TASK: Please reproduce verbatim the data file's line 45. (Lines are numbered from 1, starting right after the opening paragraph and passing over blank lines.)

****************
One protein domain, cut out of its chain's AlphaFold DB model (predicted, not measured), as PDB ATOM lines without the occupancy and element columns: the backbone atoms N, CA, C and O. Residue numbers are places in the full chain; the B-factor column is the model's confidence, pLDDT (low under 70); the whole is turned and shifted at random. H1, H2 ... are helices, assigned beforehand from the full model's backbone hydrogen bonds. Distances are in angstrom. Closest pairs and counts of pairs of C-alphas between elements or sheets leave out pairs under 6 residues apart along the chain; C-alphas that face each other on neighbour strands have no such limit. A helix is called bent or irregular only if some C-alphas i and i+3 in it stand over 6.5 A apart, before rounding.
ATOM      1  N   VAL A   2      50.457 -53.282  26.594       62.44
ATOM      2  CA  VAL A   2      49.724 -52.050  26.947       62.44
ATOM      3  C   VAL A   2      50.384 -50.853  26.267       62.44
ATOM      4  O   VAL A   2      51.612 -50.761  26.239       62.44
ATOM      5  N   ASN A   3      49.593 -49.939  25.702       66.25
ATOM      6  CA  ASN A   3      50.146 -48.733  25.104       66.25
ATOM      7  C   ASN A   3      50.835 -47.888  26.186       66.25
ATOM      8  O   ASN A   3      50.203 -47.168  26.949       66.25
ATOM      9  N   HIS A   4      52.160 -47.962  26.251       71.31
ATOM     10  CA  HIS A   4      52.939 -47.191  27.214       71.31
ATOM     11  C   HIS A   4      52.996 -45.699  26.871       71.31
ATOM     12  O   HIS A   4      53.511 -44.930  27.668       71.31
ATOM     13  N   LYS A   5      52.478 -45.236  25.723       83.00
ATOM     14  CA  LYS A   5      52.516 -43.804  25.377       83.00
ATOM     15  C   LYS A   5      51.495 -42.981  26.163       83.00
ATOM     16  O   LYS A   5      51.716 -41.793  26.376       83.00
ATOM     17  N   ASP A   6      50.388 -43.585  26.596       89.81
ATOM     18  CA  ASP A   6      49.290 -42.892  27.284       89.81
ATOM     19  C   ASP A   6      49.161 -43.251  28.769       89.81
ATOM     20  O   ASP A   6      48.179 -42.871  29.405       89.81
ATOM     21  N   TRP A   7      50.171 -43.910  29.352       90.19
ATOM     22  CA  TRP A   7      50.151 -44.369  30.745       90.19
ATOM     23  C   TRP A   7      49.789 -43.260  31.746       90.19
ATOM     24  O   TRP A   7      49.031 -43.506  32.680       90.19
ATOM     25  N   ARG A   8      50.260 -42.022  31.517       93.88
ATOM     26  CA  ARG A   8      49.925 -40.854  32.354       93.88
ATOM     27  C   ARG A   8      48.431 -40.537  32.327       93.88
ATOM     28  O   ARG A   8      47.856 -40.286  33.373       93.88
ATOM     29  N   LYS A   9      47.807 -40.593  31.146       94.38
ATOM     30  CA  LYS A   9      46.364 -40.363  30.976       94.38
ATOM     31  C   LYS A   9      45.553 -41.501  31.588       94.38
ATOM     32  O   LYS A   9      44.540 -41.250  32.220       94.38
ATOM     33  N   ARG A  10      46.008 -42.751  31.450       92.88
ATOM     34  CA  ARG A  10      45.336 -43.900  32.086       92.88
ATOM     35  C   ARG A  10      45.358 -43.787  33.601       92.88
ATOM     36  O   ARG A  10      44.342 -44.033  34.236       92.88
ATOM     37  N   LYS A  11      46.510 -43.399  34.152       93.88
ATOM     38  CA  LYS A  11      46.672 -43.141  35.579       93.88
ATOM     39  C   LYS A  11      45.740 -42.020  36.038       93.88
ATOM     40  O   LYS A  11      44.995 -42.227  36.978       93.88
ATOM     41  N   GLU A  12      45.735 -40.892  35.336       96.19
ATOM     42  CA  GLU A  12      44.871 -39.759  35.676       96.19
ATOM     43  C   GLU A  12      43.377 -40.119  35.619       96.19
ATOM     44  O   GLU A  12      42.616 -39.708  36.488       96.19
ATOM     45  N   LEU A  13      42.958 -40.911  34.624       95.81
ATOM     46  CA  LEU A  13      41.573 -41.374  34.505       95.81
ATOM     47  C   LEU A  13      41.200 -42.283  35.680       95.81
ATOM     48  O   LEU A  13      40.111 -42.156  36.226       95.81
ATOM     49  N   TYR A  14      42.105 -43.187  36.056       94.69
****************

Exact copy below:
ATOM     45  N   LEU A  13      42.958 -40.911  34.624       95.81